The Gypsy Baron: great singing leads TOT's holiday offeringReview
The operetta has been around for quite a while, and is responsible for the shaping a lot of our musical entertainment as we know it. A short branch away from opera on the musical family tree, operetta requires the same high-level, learned singing as your standard opera repertoire, but places additional demands few operas require.
Including standards of the “classical” canon like Die Fledermaus, Orphée aux Enfers, and The Merry Widow, operetta occupies a key corner of the performing arts spectrum. Introducing elements like dancing (performed by the singing characters and not a separate “corps de ballet”) and spoken dialogue to the recit-aria-recit-ensemble-recit-finale formula, without operetta we would never have found our way through vaudeville to early musical theatre, which has brought us all the way to things like Rent, The Lion King, and even Come From Away and Hamilton.
The 12-piece orchestra and chorus led by Derek Bate were distinctly Viennese and crisp and clear.
Toronto is lucky to be home to a company that devotes itself to the art form the way Toronto Operetta Theatre (TOT) does. Theirs is a guaranteed ticket to find quality productions that, if on a limited budget, span all across the genre. From Gilbert & Sullivan Masterpieces, to gripping, soaring melodies of Spanish Zarzuelas, the staple of TOT’s season is always their holiday production.
Based on the Austrian and Hungarian traditions of going to the operetta on New Year’s Day, TOT’s General Director Guillermo Silva-Marin annually offers a classic of the repertoire with top-notch singers and instrumentalists at the St. Lawrence Centre for the Arts’s Jane Mallett Theatre.
Kalender’s dark mezzo was firing on full cylinders, as were her hammy performance chops.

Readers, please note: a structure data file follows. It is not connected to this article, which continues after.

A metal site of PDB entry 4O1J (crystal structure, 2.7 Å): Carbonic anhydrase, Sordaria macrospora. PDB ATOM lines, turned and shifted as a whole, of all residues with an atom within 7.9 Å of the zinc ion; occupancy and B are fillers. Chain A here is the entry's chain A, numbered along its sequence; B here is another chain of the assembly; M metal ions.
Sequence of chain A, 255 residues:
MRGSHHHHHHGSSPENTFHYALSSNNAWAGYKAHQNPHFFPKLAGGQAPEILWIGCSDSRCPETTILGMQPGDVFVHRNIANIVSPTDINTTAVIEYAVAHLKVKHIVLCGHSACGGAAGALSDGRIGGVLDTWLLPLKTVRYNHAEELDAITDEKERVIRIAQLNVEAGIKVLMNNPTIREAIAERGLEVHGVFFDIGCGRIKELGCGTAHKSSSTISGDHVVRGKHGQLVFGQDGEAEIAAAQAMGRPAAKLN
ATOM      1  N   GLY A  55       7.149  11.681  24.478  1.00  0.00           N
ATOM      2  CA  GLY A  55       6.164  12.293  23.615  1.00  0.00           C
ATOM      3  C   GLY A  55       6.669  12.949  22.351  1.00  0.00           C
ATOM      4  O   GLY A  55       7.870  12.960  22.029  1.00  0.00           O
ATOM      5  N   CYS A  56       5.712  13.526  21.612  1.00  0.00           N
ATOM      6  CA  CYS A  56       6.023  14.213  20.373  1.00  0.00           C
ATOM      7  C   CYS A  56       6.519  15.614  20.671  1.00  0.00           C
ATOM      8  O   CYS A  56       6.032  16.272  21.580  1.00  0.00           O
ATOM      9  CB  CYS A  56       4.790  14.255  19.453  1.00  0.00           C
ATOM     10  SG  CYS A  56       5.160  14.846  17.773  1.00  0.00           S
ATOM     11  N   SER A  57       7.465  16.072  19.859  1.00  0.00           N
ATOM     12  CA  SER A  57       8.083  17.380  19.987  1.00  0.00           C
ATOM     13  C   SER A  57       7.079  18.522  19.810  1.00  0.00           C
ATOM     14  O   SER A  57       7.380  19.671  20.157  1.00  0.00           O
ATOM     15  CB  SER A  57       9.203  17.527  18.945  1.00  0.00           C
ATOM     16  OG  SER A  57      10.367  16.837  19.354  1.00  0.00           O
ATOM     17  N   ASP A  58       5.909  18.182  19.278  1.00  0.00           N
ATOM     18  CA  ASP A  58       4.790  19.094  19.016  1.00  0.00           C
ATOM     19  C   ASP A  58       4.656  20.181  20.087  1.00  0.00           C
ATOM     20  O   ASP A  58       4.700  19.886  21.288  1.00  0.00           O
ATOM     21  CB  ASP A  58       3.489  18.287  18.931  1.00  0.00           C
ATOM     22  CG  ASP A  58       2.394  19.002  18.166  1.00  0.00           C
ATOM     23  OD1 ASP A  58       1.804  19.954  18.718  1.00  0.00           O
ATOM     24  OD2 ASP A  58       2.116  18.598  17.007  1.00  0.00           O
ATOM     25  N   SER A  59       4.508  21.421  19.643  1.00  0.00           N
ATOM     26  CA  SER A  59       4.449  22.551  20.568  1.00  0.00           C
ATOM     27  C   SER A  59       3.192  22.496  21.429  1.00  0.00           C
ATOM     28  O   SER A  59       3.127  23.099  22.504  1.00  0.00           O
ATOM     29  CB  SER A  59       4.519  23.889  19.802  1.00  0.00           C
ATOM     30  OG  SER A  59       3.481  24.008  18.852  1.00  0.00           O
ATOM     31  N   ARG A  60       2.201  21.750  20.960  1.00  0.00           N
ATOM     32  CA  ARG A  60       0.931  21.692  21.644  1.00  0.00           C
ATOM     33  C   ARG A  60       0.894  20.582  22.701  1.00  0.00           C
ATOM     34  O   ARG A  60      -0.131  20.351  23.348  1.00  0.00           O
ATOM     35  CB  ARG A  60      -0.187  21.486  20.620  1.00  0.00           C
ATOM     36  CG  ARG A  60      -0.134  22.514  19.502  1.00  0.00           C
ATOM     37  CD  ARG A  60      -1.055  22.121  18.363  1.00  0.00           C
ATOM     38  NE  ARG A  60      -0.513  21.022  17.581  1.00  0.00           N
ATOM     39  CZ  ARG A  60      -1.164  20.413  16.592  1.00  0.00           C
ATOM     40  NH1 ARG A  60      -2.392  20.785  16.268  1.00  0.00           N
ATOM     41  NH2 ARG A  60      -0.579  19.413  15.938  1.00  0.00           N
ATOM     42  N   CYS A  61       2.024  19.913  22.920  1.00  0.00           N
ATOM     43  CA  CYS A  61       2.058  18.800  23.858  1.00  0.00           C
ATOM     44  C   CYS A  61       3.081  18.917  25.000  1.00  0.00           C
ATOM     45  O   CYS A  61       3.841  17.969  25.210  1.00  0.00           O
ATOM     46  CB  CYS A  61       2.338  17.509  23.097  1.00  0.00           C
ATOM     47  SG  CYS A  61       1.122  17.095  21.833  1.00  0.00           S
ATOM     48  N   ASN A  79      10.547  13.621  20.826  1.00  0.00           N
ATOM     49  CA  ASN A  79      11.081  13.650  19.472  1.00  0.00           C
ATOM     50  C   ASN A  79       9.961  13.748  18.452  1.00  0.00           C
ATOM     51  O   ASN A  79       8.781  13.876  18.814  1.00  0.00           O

This year it’s Johann Strauss II’s The Gypsy Baron (Ziegeunerbaron). Directed by Silva-Marin with Music Direction by Derek Bate, The Gypsy Baron tells a classic operetta-style tale of a prodigal son, mistaken and hidden identities, prophecies, treasure, and of course, wine.
Playing the eponymous role, tenor Michael Barrett strides the stage as Sándor Barinkay, who returns home to his late father’s land to find it usurped by a wealthy pig farmer. Despite an announcement at the beginning of the show, Barrett sounded in no way “under the weather” and sang the rangey role very well. Playing the destined love of Sandor’s life, Meghan Lindsay makes her TOT debut in the role of Saffi. Her rich, mature soprano filled the hall with ease and vigour.
Beste Kalender plays Saffi’s mother, Czipra. Kalender’s dark mezzo was firing on full cylinders, as were her hammy performance chops. She and Lindsay sounded thrilling together, although their characterizations and physicalities (and possibly a bit of design) often confused who was the matron and who was the daughter.
Daniela Agostino as Arsena, the would-be betrothed to Barinkay, was equal parts ingenue and bridezilla. She’s comfortable on stage and it’s great to see her growing over the last couple of years. Her chemistry with her secret lover (another common operetta trope) Ottokar, played charmingly by tenor Edward Larocque was a highlight of the night and helped retain the effervescence of the show.
Joshua Clemenger as the wealthy, usurping pig-farmer, Zsupán, sang with a light clear tenor, but seemed to struggle with finding his character and delivery of the somewhat stunted dialogue.
In another TOT debut, Karen Bojti is hilarious as Arsena’s governess; she sings with a full Verdian mezzo and mugs and takes with the best of them. Her romantic pairing in baritone Austin Larusson was an hilarious juxtaposition as well.
As the Count, tenor Cian Horrobin is a breath of fresh air who shows up at just the right time to invigorate the production.
The 12-piece orchestra and chorus led by Derek Bate were distinctly Viennese and crisp and clear, and brought the house down with the large ensemble numbers.
The Gypsy Baron closes on Sunday, January 5th, but TOT will be back with Gilbert & Sullivan’s HMS Pinafore (which may or may not feature yours truly) and the world premiere of Northern Light’s Dream by Michael Rose.